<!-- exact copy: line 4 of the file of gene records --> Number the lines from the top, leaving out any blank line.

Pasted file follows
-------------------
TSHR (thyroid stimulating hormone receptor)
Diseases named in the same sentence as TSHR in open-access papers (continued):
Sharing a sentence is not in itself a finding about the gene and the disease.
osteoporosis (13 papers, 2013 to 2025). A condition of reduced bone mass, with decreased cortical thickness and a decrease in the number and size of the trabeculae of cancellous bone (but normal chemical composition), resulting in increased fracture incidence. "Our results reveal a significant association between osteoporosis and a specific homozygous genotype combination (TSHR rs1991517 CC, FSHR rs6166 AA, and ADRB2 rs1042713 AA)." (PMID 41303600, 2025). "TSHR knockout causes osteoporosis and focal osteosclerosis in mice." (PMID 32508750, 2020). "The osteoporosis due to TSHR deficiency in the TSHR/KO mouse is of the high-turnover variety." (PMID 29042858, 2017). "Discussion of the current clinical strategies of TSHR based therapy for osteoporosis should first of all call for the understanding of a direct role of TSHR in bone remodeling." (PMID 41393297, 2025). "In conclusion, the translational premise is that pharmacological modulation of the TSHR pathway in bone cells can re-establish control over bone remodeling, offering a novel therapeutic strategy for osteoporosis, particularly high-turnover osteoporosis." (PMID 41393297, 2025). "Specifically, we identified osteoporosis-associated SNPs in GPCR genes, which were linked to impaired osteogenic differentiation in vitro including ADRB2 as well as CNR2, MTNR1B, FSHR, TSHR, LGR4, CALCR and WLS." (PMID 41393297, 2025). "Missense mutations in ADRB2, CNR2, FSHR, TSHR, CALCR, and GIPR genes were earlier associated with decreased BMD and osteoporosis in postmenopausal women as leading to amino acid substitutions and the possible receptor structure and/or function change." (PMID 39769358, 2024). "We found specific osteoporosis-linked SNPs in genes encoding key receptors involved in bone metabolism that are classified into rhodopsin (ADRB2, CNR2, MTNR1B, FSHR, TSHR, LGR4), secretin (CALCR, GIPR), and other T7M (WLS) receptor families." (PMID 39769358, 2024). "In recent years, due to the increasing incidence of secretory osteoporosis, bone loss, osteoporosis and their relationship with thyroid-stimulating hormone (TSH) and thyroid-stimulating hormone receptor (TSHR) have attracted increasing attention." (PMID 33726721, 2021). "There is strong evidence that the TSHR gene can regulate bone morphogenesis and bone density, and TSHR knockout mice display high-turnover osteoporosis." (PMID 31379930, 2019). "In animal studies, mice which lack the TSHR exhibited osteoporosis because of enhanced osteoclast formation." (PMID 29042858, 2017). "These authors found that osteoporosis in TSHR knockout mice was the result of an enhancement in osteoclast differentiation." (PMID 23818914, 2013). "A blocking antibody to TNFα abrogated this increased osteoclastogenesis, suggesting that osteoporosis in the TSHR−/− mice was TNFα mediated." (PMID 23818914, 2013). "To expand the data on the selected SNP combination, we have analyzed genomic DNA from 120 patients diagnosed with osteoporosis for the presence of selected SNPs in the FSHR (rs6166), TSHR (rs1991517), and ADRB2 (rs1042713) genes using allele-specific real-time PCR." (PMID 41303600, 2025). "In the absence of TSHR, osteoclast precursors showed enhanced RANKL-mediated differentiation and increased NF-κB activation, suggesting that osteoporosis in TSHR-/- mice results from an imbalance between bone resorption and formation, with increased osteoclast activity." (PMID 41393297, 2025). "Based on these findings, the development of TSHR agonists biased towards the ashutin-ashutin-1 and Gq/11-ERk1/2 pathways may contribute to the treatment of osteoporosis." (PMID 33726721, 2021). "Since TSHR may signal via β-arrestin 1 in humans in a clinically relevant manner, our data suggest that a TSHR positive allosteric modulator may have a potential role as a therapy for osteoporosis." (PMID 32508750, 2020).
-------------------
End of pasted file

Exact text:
osteoporosis (13 papers, 2013 to 2025). A condition of reduced bone mass, with decreased cortical thickness and a decrease in the number and size of the trabeculae of cancellous bone (but normal chemical composition), resulting in increased fracture incidence. "Our results reveal a significant association between osteoporosis and a specific homozygous genotype combination (TSHR rs1991517 CC, FSHR rs6166 AA, and ADRB2 rs1042713 AA)." (PMID 41303600, 2025). "TSHR knockout causes osteoporosis and focal osteosclerosis in mice." (PMID 32508750, 2020). "The osteoporosis due to TSHR deficiency in the TSHR/KO mouse is of the high-turnover variety." (PMID 29042858, 2017). "Discussion of the current clinical strategies of TSHR based therapy for osteoporosis should first of all call for the understanding of a direct role of TSHR in bone remodeling." (PMID 41393297, 2025). "In conclusion, the translational premise is that pharmacological modulation of the TSHR pathway in bone cells can re-establish control over bone remodeling, offering a novel therapeutic strategy for osteoporosis, particularly high-turnover osteoporosis." (PMID 41393297, 2025). "Specifically, we identified osteoporosis-associated SNPs in GPCR genes, which were linked to impaired osteogenic differentiation in vitro including ADRB2 as well as CNR2, MTNR1B, FSHR, TSHR, LGR4, CALCR and WLS." (PMID 41393297, 2025). "Missense mutations in ADRB2, CNR2, FSHR, TSHR, CALCR, and GIPR genes were earlier associated with decreased BMD and osteoporosis in postmenopausal women as leading to amino acid substitutions and the possible receptor structure and/or function change." (PMID 39769358, 2024). "We found specific osteoporosis-linked SNPs in genes encoding key receptors involved in bone metabolism that are classified into rhodopsin (ADRB2, CNR2, MTNR1B, FSHR, TSHR, LGR4), secretin (CALCR, GIPR), and other T7M (WLS) receptor families." (PMID 39769358, 2024). "In recent years, due to the increasing incidence of secretory osteoporosis, bone loss, osteoporosis and their relationship with thyroid-stimulating hormone (TSH) and thyroid-stimulating hormone receptor (TSHR) have attracted increasing attention." (PMID 33726721, 2021). "There is strong evidence that the TSHR gene can regulate bone morphogenesis and bone density, and TSHR knockout mice display high-turnover osteoporosis." (PMID 31379930, 2019). "In animal studies, mice which lack the TSHR exhibited osteoporosis because of enhanced osteoclast formation." (PMID 29042858, 2017). "These authors found that osteoporosis in TSHR knockout mice was the result of an enhancement in osteoclast differentiation." (PMID 23818914, 2013). "A blocking antibody to TNFα abrogated this increased osteoclastogenesis, suggesting that osteoporosis in the TSHR−/− mice was TNFα mediated." (PMID 23818914, 2013). "To expand the data on the selected SNP combination, we have analyzed genomic DNA from 120 patients diagnosed with osteoporosis for the presence of selected SNPs in the FSHR (rs6166), TSHR (rs1991517), and ADRB2 (rs1042713) genes using allele-specific real-time PCR." (PMID 41303600, 2025). "In the absence of TSHR, osteoclast precursors showed enhanced RANKL-mediated differentiation and increased NF-κB activation, suggesting that osteoporosis in TSHR-/- mice results from an imbalance between bone resorption and formation, with increased osteoclast activity." (PMID 41393297, 2025). "Based on these findings, the development of TSHR agonists biased towards the ashutin-ashutin-1 and Gq/11-ERk1/2 pathways may contribute to the treatment of osteoporosis." (PMID 33726721, 2021). "Since TSHR may signal via β-arrestin 1 in humans in a clinically relevant manner, our data suggest that a TSHR positive allosteric modulator may have a potential role as a therapy for osteoporosis." (PMID 32508750, 2020).